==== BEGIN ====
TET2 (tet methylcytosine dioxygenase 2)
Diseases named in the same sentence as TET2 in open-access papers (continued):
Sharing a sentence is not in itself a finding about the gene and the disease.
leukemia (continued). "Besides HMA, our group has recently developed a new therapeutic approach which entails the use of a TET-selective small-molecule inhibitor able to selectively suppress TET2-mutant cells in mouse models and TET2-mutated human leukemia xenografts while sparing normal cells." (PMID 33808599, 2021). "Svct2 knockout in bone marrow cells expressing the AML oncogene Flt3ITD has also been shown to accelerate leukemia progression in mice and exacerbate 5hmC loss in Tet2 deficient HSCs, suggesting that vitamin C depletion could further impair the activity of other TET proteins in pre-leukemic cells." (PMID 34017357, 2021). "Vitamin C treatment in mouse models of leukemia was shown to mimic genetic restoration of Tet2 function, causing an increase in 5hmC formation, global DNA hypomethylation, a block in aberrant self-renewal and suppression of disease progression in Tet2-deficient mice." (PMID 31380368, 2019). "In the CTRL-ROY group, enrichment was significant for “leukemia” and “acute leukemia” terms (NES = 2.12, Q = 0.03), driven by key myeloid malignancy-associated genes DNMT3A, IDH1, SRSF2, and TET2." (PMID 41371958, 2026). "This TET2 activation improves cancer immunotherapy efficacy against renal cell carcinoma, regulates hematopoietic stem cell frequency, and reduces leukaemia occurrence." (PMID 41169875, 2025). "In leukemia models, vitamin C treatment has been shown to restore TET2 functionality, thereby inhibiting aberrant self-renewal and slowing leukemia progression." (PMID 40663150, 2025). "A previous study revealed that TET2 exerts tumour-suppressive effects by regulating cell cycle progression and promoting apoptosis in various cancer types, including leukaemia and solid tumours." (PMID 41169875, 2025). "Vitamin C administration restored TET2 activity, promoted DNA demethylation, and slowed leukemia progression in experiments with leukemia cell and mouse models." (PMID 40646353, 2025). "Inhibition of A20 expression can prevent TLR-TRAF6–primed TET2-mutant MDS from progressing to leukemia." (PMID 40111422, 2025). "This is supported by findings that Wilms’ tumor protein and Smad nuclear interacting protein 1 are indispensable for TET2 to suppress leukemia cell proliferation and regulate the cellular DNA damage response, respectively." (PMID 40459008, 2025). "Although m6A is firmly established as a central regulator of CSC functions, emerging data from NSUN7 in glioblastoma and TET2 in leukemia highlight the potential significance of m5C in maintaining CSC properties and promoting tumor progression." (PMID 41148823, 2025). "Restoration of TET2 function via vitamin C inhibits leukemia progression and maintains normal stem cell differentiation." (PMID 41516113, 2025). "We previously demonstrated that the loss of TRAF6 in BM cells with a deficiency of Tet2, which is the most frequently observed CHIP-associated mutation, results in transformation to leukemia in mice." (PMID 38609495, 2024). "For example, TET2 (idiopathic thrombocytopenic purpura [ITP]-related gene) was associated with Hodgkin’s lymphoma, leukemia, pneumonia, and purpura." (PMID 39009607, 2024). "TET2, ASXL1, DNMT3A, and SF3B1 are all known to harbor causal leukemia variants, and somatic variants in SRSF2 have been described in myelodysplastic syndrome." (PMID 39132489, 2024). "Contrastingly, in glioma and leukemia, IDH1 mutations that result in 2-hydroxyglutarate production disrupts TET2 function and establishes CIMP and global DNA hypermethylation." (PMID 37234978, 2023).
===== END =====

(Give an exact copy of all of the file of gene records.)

TET2 (tet methylcytosine dioxygenase 2)
Diseases named in the same sentence as TET2 in open-access papers (continued):
Sharing a sentence is not in itself a finding about the gene and the disease.
leukemia (continued). "Besides HMA, our group has recently developed a new therapeutic approach which entails the use of a TET-selective small-molecule inhibitor able to selectively suppress TET2-mutant cells in mouse models and TET2-mutated human leukemia xenografts while sparing normal cells." (PMID 33808599, 2021). "Svct2 knockout in bone marrow cells expressing the AML oncogene Flt3ITD has also been shown to accelerate leukemia progression in mice and exacerbate 5hmC loss in Tet2 deficient HSCs, suggesting that vitamin C depletion could further impair the activity of other TET proteins in pre-leukemic cells." (PMID 34017357, 2021). "Vitamin C treatment in mouse models of leukemia was shown to mimic genetic restoration of Tet2 function, causing an increase in 5hmC formation, global DNA hypomethylation, a block in aberrant self-renewal and suppression of disease progression in Tet2-deficient mice." (PMID 31380368, 2019). "In the CTRL-ROY group, enrichment was significant for “leukemia” and “acute leukemia” terms (NES = 2.12, Q = 0.03), driven by key myeloid malignancy-associated genes DNMT3A, IDH1, SRSF2, and TET2." (PMID 41371958, 2026). "This TET2 activation improves cancer immunotherapy efficacy against renal cell carcinoma, regulates hematopoietic stem cell frequency, and reduces leukaemia occurrence." (PMID 41169875, 2025). "In leukemia models, vitamin C treatment has been shown to restore TET2 functionality, thereby inhibiting aberrant self-renewal and slowing leukemia progression." (PMID 40663150, 2025). "A previous study revealed that TET2 exerts tumour-suppressive effects by regulating cell cycle progression and promoting apoptosis in various cancer types, including leukaemia and solid tumours." (PMID 41169875, 2025). "Vitamin C administration restored TET2 activity, promoted DNA demethylation, and slowed leukemia progression in experiments with leukemia cell and mouse models." (PMID 40646353, 2025). "Inhibition of A20 expression can prevent TLR-TRAF6–primed TET2-mutant MDS from progressing to leukemia." (PMID 40111422, 2025). "This is supported by findings that Wilms’ tumor protein and Smad nuclear interacting protein 1 are indispensable for TET2 to suppress leukemia cell proliferation and regulate the cellular DNA damage response, respectively." (PMID 40459008, 2025). "Although m6A is firmly established as a central regulator of CSC functions, emerging data from NSUN7 in glioblastoma and TET2 in leukemia highlight the potential significance of m5C in maintaining CSC properties and promoting tumor progression." (PMID 41148823, 2025). "Restoration of TET2 function via vitamin C inhibits leukemia progression and maintains normal stem cell differentiation." (PMID 41516113, 2025). "We previously demonstrated that the loss of TRAF6 in BM cells with a deficiency of Tet2, which is the most frequently observed CHIP-associated mutation, results in transformation to leukemia in mice." (PMID 38609495, 2024). "For example, TET2 (idiopathic thrombocytopenic purpura [ITP]-related gene) was associated with Hodgkin’s lymphoma, leukemia, pneumonia, and purpura." (PMID 39009607, 2024). "TET2, ASXL1, DNMT3A, and SF3B1 are all known to harbor causal leukemia variants, and somatic variants in SRSF2 have been described in myelodysplastic syndrome." (PMID 39132489, 2024). "Contrastingly, in glioma and leukemia, IDH1 mutations that result in 2-hydroxyglutarate production disrupts TET2 function and establishes CIMP and global DNA hypermethylation." (PMID 37234978, 2023).